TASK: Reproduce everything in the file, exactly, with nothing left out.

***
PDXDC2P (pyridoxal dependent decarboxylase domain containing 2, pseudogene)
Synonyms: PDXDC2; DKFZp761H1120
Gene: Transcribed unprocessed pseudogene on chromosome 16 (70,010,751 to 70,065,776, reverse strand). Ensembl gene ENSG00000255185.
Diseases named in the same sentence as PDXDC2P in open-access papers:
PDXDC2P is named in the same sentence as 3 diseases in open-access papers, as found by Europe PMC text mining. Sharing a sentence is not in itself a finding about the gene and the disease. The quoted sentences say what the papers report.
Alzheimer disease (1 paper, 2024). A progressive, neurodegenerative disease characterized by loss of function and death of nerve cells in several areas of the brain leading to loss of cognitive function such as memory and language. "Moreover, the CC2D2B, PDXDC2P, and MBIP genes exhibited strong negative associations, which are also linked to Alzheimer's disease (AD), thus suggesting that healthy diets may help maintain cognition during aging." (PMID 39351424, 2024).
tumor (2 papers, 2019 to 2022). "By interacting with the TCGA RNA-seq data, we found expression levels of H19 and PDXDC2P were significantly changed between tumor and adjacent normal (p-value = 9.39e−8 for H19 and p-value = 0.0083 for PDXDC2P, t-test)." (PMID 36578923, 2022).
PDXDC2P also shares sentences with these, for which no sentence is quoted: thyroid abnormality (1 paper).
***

PDXDC2P (pyridoxal dependent decarboxylase domain containing 2, pseudogene)
Synonyms: PDXDC2; DKFZp761H1120
Gene: Transcribed unprocessed pseudogene on chromosome 16 (70,010,751 to 70,065,776, reverse strand). Ensembl gene ENSG00000255185.
Diseases named in the same sentence as PDXDC2P in open-access papers:
PDXDC2P is named in the same sentence as 3 diseases in open-access papers, as found by Europe PMC text mining. Sharing a sentence is not in itself a finding about the gene and the disease. The quoted sentences say what the papers report.
Alzheimer disease (1 paper, 2024). A progressive, neurodegenerative disease characterized by loss of function and death of nerve cells in several areas of the brain leading to loss of cognitive function such as memory and language. "Moreover, the CC2D2B, PDXDC2P, and MBIP genes exhibited strong negative associations, which are also linked to Alzheimer's disease (AD), thus suggesting that healthy diets may help maintain cognition during aging." (PMID 39351424, 2024).
tumor (2 papers, 2019 to 2022). "By interacting with the TCGA RNA-seq data, we found expression levels of H19 and PDXDC2P were significantly changed between tumor and adjacent normal (p-value = 9.39e−8 for H19 and p-value = 0.0083 for PDXDC2P, t-test)." (PMID 36578923, 2022).
PDXDC2P also shares sentences with these, for which no sentence is quoted: thyroid abnormality (1 paper).